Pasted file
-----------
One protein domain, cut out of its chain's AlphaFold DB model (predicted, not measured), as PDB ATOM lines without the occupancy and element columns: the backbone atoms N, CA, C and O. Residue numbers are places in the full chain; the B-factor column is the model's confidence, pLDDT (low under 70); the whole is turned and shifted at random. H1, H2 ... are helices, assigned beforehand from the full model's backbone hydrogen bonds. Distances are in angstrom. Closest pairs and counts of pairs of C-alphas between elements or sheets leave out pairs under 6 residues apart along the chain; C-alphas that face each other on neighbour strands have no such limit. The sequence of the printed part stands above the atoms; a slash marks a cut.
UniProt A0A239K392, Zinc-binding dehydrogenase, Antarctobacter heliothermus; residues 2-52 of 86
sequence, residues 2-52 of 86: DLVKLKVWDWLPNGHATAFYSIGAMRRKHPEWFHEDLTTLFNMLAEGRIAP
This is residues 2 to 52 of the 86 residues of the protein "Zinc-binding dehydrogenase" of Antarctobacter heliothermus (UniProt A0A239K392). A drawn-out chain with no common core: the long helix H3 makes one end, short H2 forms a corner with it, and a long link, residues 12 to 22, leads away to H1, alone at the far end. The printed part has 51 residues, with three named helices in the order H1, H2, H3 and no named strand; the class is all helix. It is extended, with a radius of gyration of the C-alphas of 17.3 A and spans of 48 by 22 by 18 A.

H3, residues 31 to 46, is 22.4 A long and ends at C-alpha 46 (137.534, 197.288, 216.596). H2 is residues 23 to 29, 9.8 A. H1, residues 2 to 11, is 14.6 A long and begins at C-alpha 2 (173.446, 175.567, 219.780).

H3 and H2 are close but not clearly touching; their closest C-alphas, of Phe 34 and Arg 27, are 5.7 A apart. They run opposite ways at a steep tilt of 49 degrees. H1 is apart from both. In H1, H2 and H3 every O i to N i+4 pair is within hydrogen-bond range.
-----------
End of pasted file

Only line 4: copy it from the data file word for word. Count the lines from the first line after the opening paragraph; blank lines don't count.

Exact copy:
H3, residues 31 to 46, is 22.4 A long and ends at C-alpha 46 (137.534, 197.288, 216.596). H2 is residues 23 to 29, 9.8 A. H1, residues 2 to 11, is 14.6 A long and begins at C-alpha 2 (173.446, 175.567, 219.780).